GIS software is too complex for designers, or is it?

A map of a country in a paper atlas. That’s approximately how the 45+ of us imagine cartography, but in recent years maps have become more like visually rich compasses in a smartphone or a car GPS device. Maps were once designed by graphic designers. Today, they still are, but designers better make themselves familiar with GIS, polygon division, database linking, and other disciplines that have nothing to do with design.

Map Maker Pro is for people who want to make maps rather than simply view them.” So Map Maker is Windows software for creating maps, and despite its claim doesn’t really pamper the designer. It’s not explicitly targeting designers, but rather people who know a lot about GIS (Geographical Information System).

Having said that, you do not have to be a GIS expert to use Map Maker Pro but if you’re used to working with a vector based graphic design tool, you’ll need more than a couple of hours to learn how to draw, edit and print basic maps, and link them to databases. Even the one app that I consider to be really aimed at designers requires some intensive training to become familiar with today’s map making. Additionally, with Map Maker Pro you’ll have to master dividing and joining polygons.

Still, Map Maker software is in use in 100 countries, mainly by farmers, ecologists, foresters, archaeologists and other professionals who have taught themselves how to use the software.

Map Maker Pro may be one of the less difficult apps for cartography. ArcGIS must be the Walhalla of GIS experts. Alas, it’s a nightmare for designers. Yes, there are indeed hundreds of tools for performing spatial analysis in ArcGIS for Desktop. And yes, these tools allow you to turn data into actionable information and automate many of your GIS tasks (a list: calculate density and distance, perform advanced statistical analysis, conduct overlay and proximity analysis, create sophisticated geoprocessing models, etc., etc. — the word “analysis” says it all).

This Windows only software needs Microsoft .Net to be installed and really is more like a tool for geologists and surveyors. I for one wouldn’t like to be the all-round designer who has to create a map using ArcGIS as the learning curve can be quite steep.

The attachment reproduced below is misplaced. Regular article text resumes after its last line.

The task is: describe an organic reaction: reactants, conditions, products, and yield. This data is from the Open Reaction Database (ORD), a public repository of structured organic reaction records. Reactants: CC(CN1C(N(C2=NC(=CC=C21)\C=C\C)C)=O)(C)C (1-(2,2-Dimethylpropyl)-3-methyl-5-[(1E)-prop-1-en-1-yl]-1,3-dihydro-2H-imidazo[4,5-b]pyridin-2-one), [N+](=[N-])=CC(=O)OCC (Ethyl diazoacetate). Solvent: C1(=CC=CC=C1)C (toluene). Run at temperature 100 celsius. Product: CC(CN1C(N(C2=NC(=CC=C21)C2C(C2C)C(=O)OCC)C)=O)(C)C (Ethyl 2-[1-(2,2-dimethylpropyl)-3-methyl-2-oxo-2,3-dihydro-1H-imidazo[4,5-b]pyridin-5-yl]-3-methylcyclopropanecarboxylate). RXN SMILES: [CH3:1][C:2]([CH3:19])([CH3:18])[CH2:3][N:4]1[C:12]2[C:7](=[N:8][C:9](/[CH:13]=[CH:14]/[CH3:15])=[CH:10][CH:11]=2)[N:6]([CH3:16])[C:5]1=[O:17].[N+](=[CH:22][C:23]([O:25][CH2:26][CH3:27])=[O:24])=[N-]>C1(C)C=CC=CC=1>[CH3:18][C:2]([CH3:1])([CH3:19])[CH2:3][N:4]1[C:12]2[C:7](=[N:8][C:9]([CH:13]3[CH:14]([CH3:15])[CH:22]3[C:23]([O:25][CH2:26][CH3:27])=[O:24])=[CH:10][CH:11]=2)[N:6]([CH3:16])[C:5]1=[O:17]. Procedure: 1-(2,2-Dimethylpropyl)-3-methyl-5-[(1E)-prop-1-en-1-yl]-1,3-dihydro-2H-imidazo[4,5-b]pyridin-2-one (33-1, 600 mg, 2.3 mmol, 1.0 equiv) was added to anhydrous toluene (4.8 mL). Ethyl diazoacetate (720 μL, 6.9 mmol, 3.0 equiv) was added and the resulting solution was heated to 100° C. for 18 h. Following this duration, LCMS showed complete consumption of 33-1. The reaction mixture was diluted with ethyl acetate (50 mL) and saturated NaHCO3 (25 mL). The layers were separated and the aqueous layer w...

So, what’s out there that does keep designers firmly in mind? To find the app that pampers designers the most, we must turn to the Mac. On the Mac, there is only one serious map making software available. Not surprisingly, it started out more as an illustration plug-in for Adobe Illustrator than as a GIS tool.

In its early days, Avenza’s MAPublisher plug-in allowed you to create maps — the kind that you find in paper atlases. I reviewed several of their versions and they were all relatively easy and simple to use, but with each new version the software became more complex. Avenza today is perhaps not a direct competitor of ArcGIS, but it certainly surpasses many of its competitors on the feature and integration front.

The only real pain when MAPublisher could still be a simple map design plug-in was to get to grips with how database elements translate to the graphic in your Illustrator document. Today, MAPublisher has evolved to a full-scale GIS product. Avenza recently announced MAPublisher FME Auto, which provides FME Desktop with an Adobe Illustrator — MAPublisher writer. In FME Desktop, a designer uses the writer to translate GIS data formats for use with MAPublisher.

This allows designers to create workflows in FME and then use pre-designed Adobe Illustrator templates, auto-assigned layers, and prepared MAP Themes to generate maps. All of this happens relatively transparent to the designer. Admittedly, not something the average designer will find himself doing on a daily basis. At least the most difficult steps in the process are smoothed out, and designing still happens in Illustrator, which is familiar to most graphic designers.

There’s not much even Avenza can do to make it easier, though. Maps these days must be created for paper output, web applications, mobile applications, GPS, and perhaps some output channels that I don’t know about.

The problem with this is that map creation has become more complex and specialized than many a designer could have imagined ten years ago. Map customers who want nicely designed maps with user-friendliness built in, have no choice but to employ designers. And designers need software that makes the creation of maps as simple as possible in order to concentrate fully on the design task.


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